McGonagall, who was wiping her eyes also, then stood up. “Without further ado, then, we will start handing the diplomas.” Once the applause and cheering died down, she went to the podium that had been put in front of us, adjusted her hat and glasses, then said, “Jeremy Adams.”

    The audience started to clap once again as Jeremy stood up, gave Crystal a kiss, and walked to the podium, where he was handed a scroll, tied with a blue and bronze ribbon. He shook McGonagall’s hand, then the rest of the Heads of Houses who had stood up to stand by the podium, and finally Dumbledore, who beamed at him. He then made his way around the teachers and returned to his seat, I saw his family members approaching him and taking pictures, which he smiled embarrassedly for.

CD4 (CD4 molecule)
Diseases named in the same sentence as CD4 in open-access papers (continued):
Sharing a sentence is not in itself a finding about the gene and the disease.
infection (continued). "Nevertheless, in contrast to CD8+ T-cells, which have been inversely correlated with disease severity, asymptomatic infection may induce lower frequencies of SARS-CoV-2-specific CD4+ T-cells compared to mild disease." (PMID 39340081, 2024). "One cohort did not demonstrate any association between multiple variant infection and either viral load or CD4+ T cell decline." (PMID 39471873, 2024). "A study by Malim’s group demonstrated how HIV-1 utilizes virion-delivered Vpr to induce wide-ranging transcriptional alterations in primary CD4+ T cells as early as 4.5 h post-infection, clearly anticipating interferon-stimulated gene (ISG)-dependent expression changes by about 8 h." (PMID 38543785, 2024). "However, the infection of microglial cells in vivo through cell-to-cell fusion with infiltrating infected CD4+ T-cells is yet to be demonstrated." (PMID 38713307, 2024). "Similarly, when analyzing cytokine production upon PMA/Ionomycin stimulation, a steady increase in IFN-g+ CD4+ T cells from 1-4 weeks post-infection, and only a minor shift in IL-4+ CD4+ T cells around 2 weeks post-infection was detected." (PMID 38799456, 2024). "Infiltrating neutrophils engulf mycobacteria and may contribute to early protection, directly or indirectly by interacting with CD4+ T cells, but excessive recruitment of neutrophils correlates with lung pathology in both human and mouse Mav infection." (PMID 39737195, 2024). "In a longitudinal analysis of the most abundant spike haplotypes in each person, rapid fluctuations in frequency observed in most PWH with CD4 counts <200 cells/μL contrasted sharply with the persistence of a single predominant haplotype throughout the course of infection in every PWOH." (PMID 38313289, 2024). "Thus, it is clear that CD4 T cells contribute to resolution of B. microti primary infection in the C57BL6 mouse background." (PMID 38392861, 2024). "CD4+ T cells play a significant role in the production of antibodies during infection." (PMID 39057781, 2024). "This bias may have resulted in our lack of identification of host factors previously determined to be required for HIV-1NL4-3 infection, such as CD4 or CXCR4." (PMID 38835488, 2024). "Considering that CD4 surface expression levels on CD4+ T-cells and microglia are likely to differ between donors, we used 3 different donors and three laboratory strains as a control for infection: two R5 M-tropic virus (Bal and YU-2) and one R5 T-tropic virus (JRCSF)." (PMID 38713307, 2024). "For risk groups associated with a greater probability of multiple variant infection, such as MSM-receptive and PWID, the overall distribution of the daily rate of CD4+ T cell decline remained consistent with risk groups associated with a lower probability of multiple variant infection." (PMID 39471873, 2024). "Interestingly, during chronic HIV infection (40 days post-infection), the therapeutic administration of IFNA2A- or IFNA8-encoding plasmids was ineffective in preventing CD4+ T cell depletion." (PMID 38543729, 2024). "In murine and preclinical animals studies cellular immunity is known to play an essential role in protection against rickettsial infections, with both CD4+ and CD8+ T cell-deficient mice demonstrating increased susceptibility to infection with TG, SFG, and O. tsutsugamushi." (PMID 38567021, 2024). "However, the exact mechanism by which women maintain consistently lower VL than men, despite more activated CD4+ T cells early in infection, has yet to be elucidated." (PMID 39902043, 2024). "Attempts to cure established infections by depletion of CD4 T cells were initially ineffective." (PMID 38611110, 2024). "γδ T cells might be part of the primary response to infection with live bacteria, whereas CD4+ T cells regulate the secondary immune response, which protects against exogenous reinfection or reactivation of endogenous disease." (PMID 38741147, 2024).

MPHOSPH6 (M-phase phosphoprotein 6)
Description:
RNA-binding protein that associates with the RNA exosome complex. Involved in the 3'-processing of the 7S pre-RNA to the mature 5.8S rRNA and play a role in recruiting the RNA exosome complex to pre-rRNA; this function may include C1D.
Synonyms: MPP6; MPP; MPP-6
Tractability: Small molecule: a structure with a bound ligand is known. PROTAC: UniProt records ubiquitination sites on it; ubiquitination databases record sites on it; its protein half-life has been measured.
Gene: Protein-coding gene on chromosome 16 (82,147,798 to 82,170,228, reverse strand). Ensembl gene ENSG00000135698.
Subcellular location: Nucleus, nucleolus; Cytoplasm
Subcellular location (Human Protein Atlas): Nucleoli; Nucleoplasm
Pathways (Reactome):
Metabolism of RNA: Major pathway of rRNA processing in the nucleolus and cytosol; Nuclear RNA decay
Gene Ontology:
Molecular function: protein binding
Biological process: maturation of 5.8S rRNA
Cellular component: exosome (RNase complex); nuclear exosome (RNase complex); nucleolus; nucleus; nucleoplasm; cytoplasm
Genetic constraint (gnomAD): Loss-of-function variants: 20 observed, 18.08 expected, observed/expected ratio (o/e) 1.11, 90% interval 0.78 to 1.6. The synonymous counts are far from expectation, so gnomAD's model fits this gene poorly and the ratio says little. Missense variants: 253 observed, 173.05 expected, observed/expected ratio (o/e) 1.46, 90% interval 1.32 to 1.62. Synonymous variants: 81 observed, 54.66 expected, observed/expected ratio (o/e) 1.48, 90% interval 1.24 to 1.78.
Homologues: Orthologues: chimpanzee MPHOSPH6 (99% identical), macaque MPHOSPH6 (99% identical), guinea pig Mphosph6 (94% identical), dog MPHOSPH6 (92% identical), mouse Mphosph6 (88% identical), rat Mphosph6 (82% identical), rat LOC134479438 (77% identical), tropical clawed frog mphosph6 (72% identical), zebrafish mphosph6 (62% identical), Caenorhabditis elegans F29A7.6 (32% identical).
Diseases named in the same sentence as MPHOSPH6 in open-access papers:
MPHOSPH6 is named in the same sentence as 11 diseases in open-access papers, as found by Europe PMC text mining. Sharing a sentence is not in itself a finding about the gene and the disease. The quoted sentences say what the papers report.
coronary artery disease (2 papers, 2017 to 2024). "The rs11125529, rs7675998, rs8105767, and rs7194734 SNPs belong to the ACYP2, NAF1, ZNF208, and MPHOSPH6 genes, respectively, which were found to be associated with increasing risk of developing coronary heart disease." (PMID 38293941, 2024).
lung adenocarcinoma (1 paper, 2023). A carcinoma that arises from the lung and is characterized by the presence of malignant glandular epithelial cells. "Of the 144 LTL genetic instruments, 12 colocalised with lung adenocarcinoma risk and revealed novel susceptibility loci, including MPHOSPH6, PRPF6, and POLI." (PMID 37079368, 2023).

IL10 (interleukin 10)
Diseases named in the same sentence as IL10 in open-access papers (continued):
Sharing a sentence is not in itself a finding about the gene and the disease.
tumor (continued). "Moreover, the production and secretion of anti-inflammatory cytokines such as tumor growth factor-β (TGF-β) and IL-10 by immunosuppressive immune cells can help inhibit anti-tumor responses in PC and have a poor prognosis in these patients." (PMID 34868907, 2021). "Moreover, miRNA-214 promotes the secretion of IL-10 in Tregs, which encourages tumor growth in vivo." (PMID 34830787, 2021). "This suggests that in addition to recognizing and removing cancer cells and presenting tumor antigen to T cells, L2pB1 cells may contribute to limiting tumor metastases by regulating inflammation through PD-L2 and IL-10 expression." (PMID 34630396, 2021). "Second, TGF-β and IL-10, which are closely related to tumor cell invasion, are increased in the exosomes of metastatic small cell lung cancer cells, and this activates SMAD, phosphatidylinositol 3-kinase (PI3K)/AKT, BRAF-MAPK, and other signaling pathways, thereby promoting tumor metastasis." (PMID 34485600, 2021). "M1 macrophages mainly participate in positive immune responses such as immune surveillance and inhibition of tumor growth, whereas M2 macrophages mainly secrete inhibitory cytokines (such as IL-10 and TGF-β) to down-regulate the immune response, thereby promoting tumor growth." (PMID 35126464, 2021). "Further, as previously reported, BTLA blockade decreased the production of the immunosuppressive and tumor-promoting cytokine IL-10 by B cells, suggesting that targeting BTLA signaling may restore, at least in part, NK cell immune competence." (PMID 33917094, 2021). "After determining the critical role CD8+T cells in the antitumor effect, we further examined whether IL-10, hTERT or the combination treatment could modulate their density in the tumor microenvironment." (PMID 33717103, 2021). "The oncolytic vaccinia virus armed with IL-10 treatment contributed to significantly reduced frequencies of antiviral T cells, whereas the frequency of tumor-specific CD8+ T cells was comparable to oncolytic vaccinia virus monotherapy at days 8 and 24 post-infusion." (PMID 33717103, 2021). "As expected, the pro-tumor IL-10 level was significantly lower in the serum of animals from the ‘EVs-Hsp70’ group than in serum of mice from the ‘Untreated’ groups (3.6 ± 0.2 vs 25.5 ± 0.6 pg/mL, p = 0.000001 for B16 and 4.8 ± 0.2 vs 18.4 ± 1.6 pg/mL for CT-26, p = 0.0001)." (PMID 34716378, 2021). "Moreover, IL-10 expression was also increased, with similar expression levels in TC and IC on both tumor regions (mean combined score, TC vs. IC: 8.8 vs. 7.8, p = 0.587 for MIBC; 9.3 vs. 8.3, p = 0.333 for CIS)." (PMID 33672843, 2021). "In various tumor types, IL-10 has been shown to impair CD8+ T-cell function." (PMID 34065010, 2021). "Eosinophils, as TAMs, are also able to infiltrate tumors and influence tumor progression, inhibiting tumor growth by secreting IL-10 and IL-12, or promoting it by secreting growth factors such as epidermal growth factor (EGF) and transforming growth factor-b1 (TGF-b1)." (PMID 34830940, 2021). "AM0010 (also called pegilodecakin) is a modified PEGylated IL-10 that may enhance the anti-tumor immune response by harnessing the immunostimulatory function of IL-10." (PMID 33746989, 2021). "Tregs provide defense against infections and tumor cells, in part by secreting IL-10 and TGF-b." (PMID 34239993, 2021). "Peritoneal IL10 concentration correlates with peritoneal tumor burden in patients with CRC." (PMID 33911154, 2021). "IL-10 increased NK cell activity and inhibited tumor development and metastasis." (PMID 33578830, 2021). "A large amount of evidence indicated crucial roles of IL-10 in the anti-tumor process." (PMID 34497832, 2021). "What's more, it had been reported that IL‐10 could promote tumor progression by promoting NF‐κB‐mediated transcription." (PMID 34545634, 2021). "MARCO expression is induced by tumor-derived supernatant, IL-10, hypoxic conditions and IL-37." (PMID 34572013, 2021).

Once the applause had died a little, McGonagall said, “Crystal Allen.” Crystal stood up also and went to receive her diploma, shaking the hands of all of the teachers.

    It was the same process for nearly all the students. Bellatrix and all of the other Slytherins didn’t shake Dumbledore’s hand, and moved purposefully away from him. Dumbledore still smiled, as if nothing had happened and as if nobody had noticed. I wondered if he still stood by his words, and if he was still really proud of them.

    Sirius was one of the first to receive his diploma. His scroll was tied with a red and gold ribbon, and he laughed as McGonagall said audibly to the microphone, “Never have I written out so many detentions for one single student.” She smiled and laughed though, and actually gave Sirius a hug as she gave him his diploma. I cheered loudly, giggling as Sirius’s cheeks turned slightly pink.

    I waited patiently for my turn. I was nervous, but not nearly as much as some. Amos Diggory was downright shaking and sweating as he went up in front of the audience and received his diploma. I was next, and as Amos shook Dumbledore’s hand and returned to his seat next to me, I stood up as McGonagall said, “Lily Evans, our own Head Girl.”